Palmetto’s 2022-2023 Silver Knight Nominees: Abigail Lambert for Journalism and Tong Jing for Mathematics

Mia Shields and Ava Stuzin

JOURNALISM: Abigail Lambert

Miami Palmetto Senior High senior Abigail Lambert’s service project, Project Digit (digit and internet growth in time), aims to educate students about digital literacy. 

“…Digital literacy is someone’s ability to navigate the internet and all technological skills with safety, efficiency and productivity,” Lambert said. 

During COVID-19, Lambert wanted to create a project that would help others navigate a digitally oriented world. 

“…It was a productive use of my time [and] it was just another way to interact with a different part of the student body that I do not normally get to build relationships with,” Lambert said.

Being a part of Girl Scouts, Lambert also wanted to complete her Gold Award — the highest award available to all Girl Scouts — acknowledging one’s dedication and power to improve the world for others.

“Since I was little, I wanted to earn my Gold Award for Girl Scouts. And this project kind of serves two purposes. One, I needed something to do that would not only occupy my time productively but also benefit other people. Plus, I earned my Gold Award for Project Digit. I have always wanted to do something to give back to school,” Lambert said.

Originally, Lambert collaborated with Achieve Miami to help elementary school students use Chromebook applications and complete school online but later reconstructed it to fit high school needs.

“Mrs. Farkas and I noticed a lot of students did not have digital efficiency or skill, so she asked me to help her teach it to the rest of her students…I [have] trained three juniors in the curriculum, and we presented it kind of like a HIP-styled program where we led presentations to a class, ” Lambert said.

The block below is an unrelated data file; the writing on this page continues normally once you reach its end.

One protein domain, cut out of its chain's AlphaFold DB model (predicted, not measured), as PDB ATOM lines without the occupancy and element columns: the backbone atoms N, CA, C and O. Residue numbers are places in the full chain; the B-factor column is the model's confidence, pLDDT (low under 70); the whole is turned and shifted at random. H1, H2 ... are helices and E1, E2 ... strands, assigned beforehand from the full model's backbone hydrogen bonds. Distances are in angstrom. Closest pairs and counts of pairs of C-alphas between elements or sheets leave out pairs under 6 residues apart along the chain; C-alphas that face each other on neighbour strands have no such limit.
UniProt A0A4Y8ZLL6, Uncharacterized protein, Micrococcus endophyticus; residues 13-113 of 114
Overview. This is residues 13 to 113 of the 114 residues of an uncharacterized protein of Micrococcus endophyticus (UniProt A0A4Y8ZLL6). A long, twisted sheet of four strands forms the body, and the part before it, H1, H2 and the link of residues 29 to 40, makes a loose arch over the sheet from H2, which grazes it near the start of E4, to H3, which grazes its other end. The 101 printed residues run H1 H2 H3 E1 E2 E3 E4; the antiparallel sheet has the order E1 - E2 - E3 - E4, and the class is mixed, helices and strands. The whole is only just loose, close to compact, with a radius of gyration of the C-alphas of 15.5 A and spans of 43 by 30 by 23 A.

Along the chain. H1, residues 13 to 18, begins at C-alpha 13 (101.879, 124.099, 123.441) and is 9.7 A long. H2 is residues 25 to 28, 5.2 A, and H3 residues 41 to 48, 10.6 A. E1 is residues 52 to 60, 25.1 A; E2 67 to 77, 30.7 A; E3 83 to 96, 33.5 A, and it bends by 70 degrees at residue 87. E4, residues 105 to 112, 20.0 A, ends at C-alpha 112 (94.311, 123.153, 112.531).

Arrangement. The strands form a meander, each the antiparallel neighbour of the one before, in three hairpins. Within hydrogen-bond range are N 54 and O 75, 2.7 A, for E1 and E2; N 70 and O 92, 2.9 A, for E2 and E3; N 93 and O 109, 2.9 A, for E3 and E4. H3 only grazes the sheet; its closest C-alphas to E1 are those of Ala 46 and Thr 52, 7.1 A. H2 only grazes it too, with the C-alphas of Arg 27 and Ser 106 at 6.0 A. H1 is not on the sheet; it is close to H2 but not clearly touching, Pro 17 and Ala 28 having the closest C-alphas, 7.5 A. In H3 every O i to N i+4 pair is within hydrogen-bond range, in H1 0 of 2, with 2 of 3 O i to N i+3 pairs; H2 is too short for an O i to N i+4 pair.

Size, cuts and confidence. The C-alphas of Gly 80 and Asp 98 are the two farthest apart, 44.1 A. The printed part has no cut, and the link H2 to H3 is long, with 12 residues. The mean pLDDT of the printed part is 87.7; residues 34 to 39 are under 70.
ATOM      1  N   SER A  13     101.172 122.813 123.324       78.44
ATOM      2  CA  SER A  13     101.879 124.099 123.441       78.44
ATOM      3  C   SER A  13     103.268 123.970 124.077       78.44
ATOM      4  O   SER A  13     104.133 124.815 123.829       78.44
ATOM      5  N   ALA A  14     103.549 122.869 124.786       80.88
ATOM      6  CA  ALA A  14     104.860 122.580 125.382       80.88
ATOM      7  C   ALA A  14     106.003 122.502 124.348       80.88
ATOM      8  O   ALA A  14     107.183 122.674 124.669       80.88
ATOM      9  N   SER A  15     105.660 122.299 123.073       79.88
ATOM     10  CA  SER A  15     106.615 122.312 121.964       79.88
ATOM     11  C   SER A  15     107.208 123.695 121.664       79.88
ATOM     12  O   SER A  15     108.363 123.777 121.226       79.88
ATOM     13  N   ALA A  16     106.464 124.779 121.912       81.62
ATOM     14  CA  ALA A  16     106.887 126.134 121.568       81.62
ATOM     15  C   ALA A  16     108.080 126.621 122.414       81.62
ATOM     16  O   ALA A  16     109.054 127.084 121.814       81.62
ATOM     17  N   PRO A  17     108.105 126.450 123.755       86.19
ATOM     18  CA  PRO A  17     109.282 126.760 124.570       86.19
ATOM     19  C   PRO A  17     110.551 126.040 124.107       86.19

Outside of Project Digit, Lambert is an active member of the Pinecrest community. Inside school, Lambert serves as President of Student Council, Editor-In-Chief of the Palm Echo and is a member of the Social Science National Honors Society and National Honor Society. Outside of school, Lambert volunteers as a camp counselor at Camp Jenny and is president of Tutoring for Tomorrow. 

After hearing about Silver Knight from her Advanced Placement English Literature teacher, Ms. Spivak, she became interested in the rigorous process.

“…[Ms. Spivak] said it really helps you grow as a person before you go to college in your professional habits, so I applied more for the experience of going through the process — the interviews and the extensive application) — and to get to know other students in my grade that have similar vicious ambitions that I do,” Lambert said.

After hearing she had been nominated for the Silver Knight Award in Journalism, Lambert was excited.

“I did not expect anything when I applied. I just did it because I thought it was a great opportunity. When I heard that I got the journalism category, it was really exciting because it gives me the space to expand on that part of my life,” Lambert said.

After graduating, Lambert has plans to pass down her project to a group of juniors who she has trained and incorporated into the project.